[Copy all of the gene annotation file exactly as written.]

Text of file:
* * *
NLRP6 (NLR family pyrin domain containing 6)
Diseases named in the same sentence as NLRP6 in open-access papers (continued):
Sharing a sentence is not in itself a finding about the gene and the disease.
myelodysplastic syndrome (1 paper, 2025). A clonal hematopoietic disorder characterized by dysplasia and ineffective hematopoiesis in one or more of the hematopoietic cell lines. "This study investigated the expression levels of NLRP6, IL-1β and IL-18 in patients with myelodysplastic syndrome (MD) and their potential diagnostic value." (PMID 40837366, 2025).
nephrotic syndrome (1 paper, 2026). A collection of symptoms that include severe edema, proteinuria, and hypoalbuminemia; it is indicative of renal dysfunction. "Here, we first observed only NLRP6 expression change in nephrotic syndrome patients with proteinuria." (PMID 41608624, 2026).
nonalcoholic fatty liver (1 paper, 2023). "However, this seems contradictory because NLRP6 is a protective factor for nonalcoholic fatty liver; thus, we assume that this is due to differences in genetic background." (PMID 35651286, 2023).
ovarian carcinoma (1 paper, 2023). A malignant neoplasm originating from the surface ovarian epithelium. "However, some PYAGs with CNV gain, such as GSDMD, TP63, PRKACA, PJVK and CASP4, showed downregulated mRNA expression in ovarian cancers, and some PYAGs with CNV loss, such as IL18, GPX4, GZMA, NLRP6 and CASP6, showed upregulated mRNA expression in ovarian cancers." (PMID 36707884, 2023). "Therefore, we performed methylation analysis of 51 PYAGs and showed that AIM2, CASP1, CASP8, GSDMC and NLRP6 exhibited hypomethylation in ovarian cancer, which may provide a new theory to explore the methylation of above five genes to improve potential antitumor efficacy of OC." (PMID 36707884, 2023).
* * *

NLRP6 (NLR family pyrin domain containing 6)
Diseases named in the same sentence as NLRP6 in open-access papers (continued):
Sharing a sentence is not in itself a finding about the gene and the disease.
myelodysplastic syndrome (1 paper, 2025). A clonal hematopoietic disorder characterized by dysplasia and ineffective hematopoiesis in one or more of the hematopoietic cell lines. "This study investigated the expression levels of NLRP6, IL-1β and IL-18 in patients with myelodysplastic syndrome (MD) and their potential diagnostic value." (PMID 40837366, 2025).
nephrotic syndrome (1 paper, 2026). A collection of symptoms that include severe edema, proteinuria, and hypoalbuminemia; it is indicative of renal dysfunction. "Here, we first observed only NLRP6 expression change in nephrotic syndrome patients with proteinuria." (PMID 41608624, 2026).
nonalcoholic fatty liver (1 paper, 2023). "However, this seems contradictory because NLRP6 is a protective factor for nonalcoholic fatty liver; thus, we assume that this is due to differences in genetic background." (PMID 35651286, 2023).
ovarian carcinoma (1 paper, 2023). A malignant neoplasm originating from the surface ovarian epithelium. "However, some PYAGs with CNV gain, such as GSDMD, TP63, PRKACA, PJVK and CASP4, showed downregulated mRNA expression in ovarian cancers, and some PYAGs with CNV loss, such as IL18, GPX4, GZMA, NLRP6 and CASP6, showed upregulated mRNA expression in ovarian cancers." (PMID 36707884, 2023). "Therefore, we performed methylation analysis of 51 PYAGs and showed that AIM2, CASP1, CASP8, GSDMC and NLRP6 exhibited hypomethylation in ovarian cancer, which may provide a new theory to explore the methylation of above five genes to improve potential antitumor efficacy of OC." (PMID 36707884, 2023).